Islands cast a magic spell on our imaginations as they separate us from the rest of the world, creating their own worlds in seemingly infinite oceans. Because of their isolation, islands can foster habits and customs which are entirely distinct from those of neighboring landmasses, as can be seen on the Galapagos and Madagascar. As a result, islands make admirable vacation retreats with either residential or commercial architecture, but those who settle on them and build houses must be adventurous and independent and love isolation. The actor Marlon Brando, who spent years on his own Tahitian island, comes to mind.
One of the most distinctive land-sea patterns is the graceful sweep of an island arc, a long, curved chain of islands. There are twenty-two of these on earth. Island arcs were formed when large, laterally rigid plates of the earth’s surface moved about relative to one another. Volcanism also formed island arcs, as in the case of Hawaii. Most arc-associated volcanoes are found in the so-called ‘circle of fire’ which rings the Pacific Ocean and extends into the Atlantic, with one arc ringing the Caribbean and the other, the Scotia Sea. Many buildable islands do not belong to arcs and are simply rifts in lakes or rivers or extensions of continental land. They range in size from the small scale of the lie de la Cite in the River Seine in Paris to the continental scale of Australia, from tiny uninhabited islands of the Pacific to crowded Manhattan.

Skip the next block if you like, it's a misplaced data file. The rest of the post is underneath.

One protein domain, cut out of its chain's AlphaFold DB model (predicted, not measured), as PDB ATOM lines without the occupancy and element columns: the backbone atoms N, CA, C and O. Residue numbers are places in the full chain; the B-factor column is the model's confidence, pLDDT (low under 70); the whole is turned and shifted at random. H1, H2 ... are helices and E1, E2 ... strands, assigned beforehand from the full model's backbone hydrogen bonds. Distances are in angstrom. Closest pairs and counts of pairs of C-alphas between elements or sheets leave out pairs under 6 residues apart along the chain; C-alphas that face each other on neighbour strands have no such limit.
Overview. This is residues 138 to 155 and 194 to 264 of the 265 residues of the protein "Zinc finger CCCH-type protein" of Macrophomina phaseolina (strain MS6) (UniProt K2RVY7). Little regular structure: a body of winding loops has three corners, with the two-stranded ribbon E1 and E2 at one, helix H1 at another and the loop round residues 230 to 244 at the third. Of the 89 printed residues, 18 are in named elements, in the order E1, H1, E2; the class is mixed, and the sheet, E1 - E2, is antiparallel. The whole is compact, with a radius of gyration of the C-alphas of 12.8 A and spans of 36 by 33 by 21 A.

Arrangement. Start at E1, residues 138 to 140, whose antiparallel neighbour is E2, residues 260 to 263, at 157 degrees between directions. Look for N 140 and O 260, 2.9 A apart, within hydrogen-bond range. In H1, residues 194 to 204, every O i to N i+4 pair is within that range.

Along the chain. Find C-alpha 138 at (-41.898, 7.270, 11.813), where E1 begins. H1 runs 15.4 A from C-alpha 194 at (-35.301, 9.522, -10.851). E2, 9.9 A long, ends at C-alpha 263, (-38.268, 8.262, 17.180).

Historically, islands have provided ideal locations for houses and palatial structures which continue to inspire. The Roman Emperor Hadrian’s colonnaded theater provided both a means of escape and a source of entertainment. Mont-St-Michel provided a place of refuge. Isola Bella, on an island in Lake Maggiore in Italy, was constructed in the seventeenth century as a pleasure villa with garden parterres and a Baroque theatre dominating the hundred-foot- high terrace.
Islands are popular in Oriental cultures as sites for shrines and temples since their isolation can express spiritual detachment. Chinese and Japanese islands are often man-made features supporting pavilions in lakes and ponds. Tanah Lot, a temple in Bali, stands dramatically on a small island composed of a single massive rock. It is connected to a larger island by a low-lying sand flat which is filled with saltwater pools most of the time.
While island isolation has been used as a punishment, as in the case of Napoleon’s exile to the island of St Helena or the emprisonment of criminals at Alcatraz in California, a connection with water is normally one of the pleasures of island living. This connection is most beneficial when people are allowed to get as close to the water as possible. The most important design element of a waterside house is its relationship to the water; islands can provide a 360-degree view and offer many opportunities for tangible appreciation of the water’s edge.